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SPECIAL MEETING OF THE TOWN…

SPECIAL COUNCIL MEETING.

VISIT OF THE OPEN CHAMPION.…

NO MUNICIPAL CANDIDATES THIS…

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TENBY COTTAGE HOSPITAL. --

COMMITTEE OF MANAGEMENT'S…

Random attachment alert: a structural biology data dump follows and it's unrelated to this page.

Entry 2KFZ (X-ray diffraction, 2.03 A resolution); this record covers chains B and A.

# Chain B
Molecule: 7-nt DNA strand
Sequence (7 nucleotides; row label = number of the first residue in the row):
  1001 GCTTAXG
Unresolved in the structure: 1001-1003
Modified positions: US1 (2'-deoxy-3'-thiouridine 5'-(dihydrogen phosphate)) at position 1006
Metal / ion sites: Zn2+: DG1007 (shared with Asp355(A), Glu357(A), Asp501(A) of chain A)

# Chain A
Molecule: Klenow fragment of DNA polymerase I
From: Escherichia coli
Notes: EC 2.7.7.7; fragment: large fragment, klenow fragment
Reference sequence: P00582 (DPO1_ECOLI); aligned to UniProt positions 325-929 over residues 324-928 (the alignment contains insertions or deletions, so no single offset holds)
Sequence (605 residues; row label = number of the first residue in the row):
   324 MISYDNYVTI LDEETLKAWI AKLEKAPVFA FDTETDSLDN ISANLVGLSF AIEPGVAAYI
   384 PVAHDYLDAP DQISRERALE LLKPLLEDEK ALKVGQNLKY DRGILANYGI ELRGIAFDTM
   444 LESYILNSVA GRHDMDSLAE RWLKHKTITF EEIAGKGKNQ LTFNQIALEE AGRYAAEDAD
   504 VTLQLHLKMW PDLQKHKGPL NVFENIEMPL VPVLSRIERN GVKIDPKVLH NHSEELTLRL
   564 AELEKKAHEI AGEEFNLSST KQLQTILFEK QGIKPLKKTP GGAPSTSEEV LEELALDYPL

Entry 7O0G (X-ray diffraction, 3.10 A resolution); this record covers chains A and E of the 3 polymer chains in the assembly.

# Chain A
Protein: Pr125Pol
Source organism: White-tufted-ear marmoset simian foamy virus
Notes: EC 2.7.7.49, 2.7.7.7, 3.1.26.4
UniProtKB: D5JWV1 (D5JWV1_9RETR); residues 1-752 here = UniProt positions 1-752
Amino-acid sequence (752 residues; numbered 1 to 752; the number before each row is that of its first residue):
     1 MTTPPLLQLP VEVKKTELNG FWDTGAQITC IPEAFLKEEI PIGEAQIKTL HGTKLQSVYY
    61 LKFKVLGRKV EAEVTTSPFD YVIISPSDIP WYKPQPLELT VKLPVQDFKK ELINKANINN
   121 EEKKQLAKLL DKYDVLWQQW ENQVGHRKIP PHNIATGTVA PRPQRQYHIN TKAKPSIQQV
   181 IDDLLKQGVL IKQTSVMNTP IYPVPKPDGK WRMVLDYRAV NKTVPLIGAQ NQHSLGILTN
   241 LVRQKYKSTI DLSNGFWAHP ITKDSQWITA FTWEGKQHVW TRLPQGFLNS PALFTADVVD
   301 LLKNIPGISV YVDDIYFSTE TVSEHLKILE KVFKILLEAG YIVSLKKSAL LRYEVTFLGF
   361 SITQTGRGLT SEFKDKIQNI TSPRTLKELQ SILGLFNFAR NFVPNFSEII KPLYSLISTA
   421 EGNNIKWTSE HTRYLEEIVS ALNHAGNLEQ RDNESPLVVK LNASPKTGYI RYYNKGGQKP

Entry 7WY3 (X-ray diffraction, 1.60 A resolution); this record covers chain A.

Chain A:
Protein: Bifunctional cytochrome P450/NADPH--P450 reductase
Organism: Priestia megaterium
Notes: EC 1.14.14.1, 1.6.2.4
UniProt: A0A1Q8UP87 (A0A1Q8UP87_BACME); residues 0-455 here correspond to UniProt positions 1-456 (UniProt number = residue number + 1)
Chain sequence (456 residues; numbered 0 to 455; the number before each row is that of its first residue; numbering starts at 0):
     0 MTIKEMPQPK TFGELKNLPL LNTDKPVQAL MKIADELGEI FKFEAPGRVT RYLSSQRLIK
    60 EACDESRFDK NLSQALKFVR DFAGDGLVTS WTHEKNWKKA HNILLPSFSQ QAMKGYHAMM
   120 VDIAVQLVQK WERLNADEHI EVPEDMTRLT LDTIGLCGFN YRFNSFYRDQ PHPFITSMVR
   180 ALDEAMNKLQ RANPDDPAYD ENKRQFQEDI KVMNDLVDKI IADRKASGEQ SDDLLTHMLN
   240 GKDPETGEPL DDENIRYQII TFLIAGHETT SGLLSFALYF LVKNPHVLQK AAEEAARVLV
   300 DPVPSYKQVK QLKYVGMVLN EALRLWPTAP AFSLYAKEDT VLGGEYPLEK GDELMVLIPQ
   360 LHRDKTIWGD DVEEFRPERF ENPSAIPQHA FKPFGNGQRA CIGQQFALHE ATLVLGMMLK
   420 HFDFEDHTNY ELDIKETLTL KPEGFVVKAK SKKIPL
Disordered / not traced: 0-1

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COMMITTEE OF MANAGEMENT'S HALF-YEARLY MEETING. THE FINANCIAL POSITION. ALTERATION OF RULES. A half-yearly meeting of the Committee of Management of the Tenby Cottage Hospital was held in the Charity Trustees' Rooms St. George Street, at noon ou Saturday last, when there were present Mrs C. F. Egerton Allen, Mrs Voyle (The Norton), Miss Evans (St. Mary's House), Colonel F. E. Trower, the Rev. George Woodcock (Wesleyan), the Rev. Thomas Griffiths, B.A. (Bethesda), Mr C. F. Egerton Allen, J.P., Mr Benjamin Harries, J.P., Mr J. F. C. Burgess, and Mr G. E. Mainland (Hon. Secretary and Treasurer). Colonel Trower proposed, Mr Burgess seconded, and it was carried unanimously, that Mr Harries take the chair. Letters regretting inability to attend the meeting were read from Mr Edward Laws, Miss Edwards, and Mr Robert Lock. The minutes of the last half-yearly meeting, held on April 16th, were read by the Secretary and signed. It was reported by Mr Mainland that this year's auction sale held on behalf of the Hospital by Mr F. B. Mason, realized the sum of £ 18; and that Mr Mason was suitably thanked at the time. The Secretary further reported that the sum of 99 7s. 6d. had been received from a performance given by the Pem- broke Philharmonic Society 011 April 28th, and they had also been suitably thanked at the time. The next business on the agenda was to receive the report respecting the re-arrangement of the wards, and rain drainage. Mr Mainland, with regard to this matter, re- ported that after a consultation with the Ladies' Committee, a re-arrangement of the wards had been decided upon, whilst the rain-water drain- age was attended to under the supervision of Mr Preece James. The Sister's bedroom had now been transferred to an upper ward, and the day ward converted into a sleeping ward, for it was felt that if the patients were well enough to sit up they were well enough to go home. Owing to the condition of dry rot in which the floor of the Sister's bedroom was found it was decided to have same re-floored, but the work had not yet been carried out for the reason that it would make too much noise, and there were certain cases in the Hospital which could not stand such noise. They were consequently waiting until the Hospital was free before putting this work in hand. With regard to the drainage, that had been very satisfactorily com- pleted. The Chairman said that the drainage referred to was most urgent, and had been very satisfac- torily carried out, the House Committee paying special attention to the work at different times. He understood that the work would very soon be finished. Mr Mainland said that the drainage was finished, but the flooring yet remained to be done. The Chairman presumed that the cost of the latter would not be very heavy. Mr Mainland said he thought £20 would cover it. The Chairman—I think it very good work done it was very necessary. Mr Mainland then submitted the financial statement for the half-year ending September 30th, from which it appeared that the receipts amounted to B195 3s. 3d., as against B224 17s. 41d. for the corresponding period, a de- crease of B29 14s. Igd. The expenditure had 2 been Y,177 9s. 11-gd., as against B198 12s. 2-Lcl. 2 2 for the corresponding period, a decrease of B21 2s. 3d. On September 30th there was a credit balance of B44 13s. 8d. With regard to subscribers, it was stated that on January 1st there were 141 on the register, contributing E123 17s. 6d. During the year there had been C, 1 eignt new subscribers, contributing J510 18s. 6d., whilst one subscription had been increased a guinea. Four subscribers had died, or left the town, thus reducing the total by 94 8s., and leaving the nett number at 145, contributing £ 131 9s. Up to September 30th 106 subscri- bers had paid 999 8s. 6d., leaving 39 to con- tribute j352 Os. 6d. In reply to a remark of the Chairman's, Mr Mainland said that 920 had been reserved for the cost of the flooring. The Chairman said that the balance would have been JE64 but for this very urgent work. With regard to the subscribers, did he under- stand that they had fallen off? Mr Mainland—No, a little increase. The Chairman — That is satisfactory. I thought it was the other way. Ho considered it very important that the subscribers should be kept up. He then invited any questions from the meeting, or would be glad to receive any suggestions. He might state that the work at the Hospital had been carried on very regu- larly, and good work done for the town there. Mr Mainland then submitted the return of patients, from which it appeared that in the Hospital on April 1st there were six, whilst 21 had been admitted since 22 had been dis- charged, leaving 5. The total number of days of patients in the Hospital were 560 for 22 paying, and 192 for 5 free, a total of 752 days for 27 patients, as compared during the corre- sponding period with 966 days for 37 patients. In presenting these figures, Mr Mainland said they had had fewer patients in the Hospital than had been the case for some time past in fact, the town had been ex- ceedingly healthy. There was a period of ten days in July when the Hospital was empty, there being no patients at all. The Chairman, referring to the next business on the agenda, the suggested amendment of Rule 20, said this was a matter which concerned the leaving of the Hospital by patients, who were not supposed to go out at all times, as there must be a little discipline. The rule (which read ''No patient shall go or remain within the precincts of the Hospital for any purpose whatever after five o'clock p.m., without the special permission of the doctor in attendance") would need very little change, just the leaving out of the words "after five o'clock p.m." The House Committee had thought that this would be desirable in fact, such an alteration had been found necessary. It was a little matter, but at the same time he thought it rather an important one. Mr Mainland remarked that what was sug- gested was at the request of the Medical Staff. Mrs Egerton Allen enquired what patients were allowed to do before. The Chairman replied that they were allowed to go out at all hours. Mr Mainland—As the rule stands they can go out at any time before five o'clock. The Chairman—It is simply a mattter of discipline. Mr Egerton Allen-What is the meaning of the doctor in attendance ? Mr Mainland—The doctor in charge of that particular case. Mr Allen-Do the doctors go there every day? Mr Mainland—Every doctor who has got a case. Mr Allen asked what would happen if the doctor did not appear. Mr Mainland—He would leave instructions with the matron. He added, with regard to the proposed alteration of Rule 20, that the doctors had found that those patients who had got friends in the town were rather injudicious, and the going out sometimes did more harm than good. The Committee, therefore, wanted to give the doctors discrimination in the matter. The Chairman—It is simply the leaving out of three words. Mr Mainland—It will have to be altered at the annual meeting, but we want to say that it has been recommended Mr Allen-Would you leave out the word special as well ? The Chairman—That seems rather an un- necessary word. Mr Allen-It gives a prison feeling, which we want to get rid of. Mr Burgess thought the word "permission" would be quite sufficient. Colonel Trower proposed as a formal resolu- tion that the words mentioned be deleted from Rule 20. Mrs Allen seconded, and the same was carried unanimously. The Chairman moved that a hearty vote of thanks be accorded Mr Mainland for his valuable services to the Cottage Hospital. They really did not know what they would do without him. Mr Burgess seconded, and the vote was carried by acclamation. Mr Mainland, acknowledging the vote, said he could only say that he loved to carry on the work, and would continue to do so as long as he was spared. (Applause.) The Chairman said that the staff at the Hospital gave particular satisfaction, Sister Lloyd being a great help in every way. She had always been most useful in fact, she was now quite a part of the institution. He pro- posed that a vote of thanks be tendered Sister Lloyd for her faithful services at all times. Mr Burgess seconded, and the resolution was unanimously adopted. The proceedings then closed.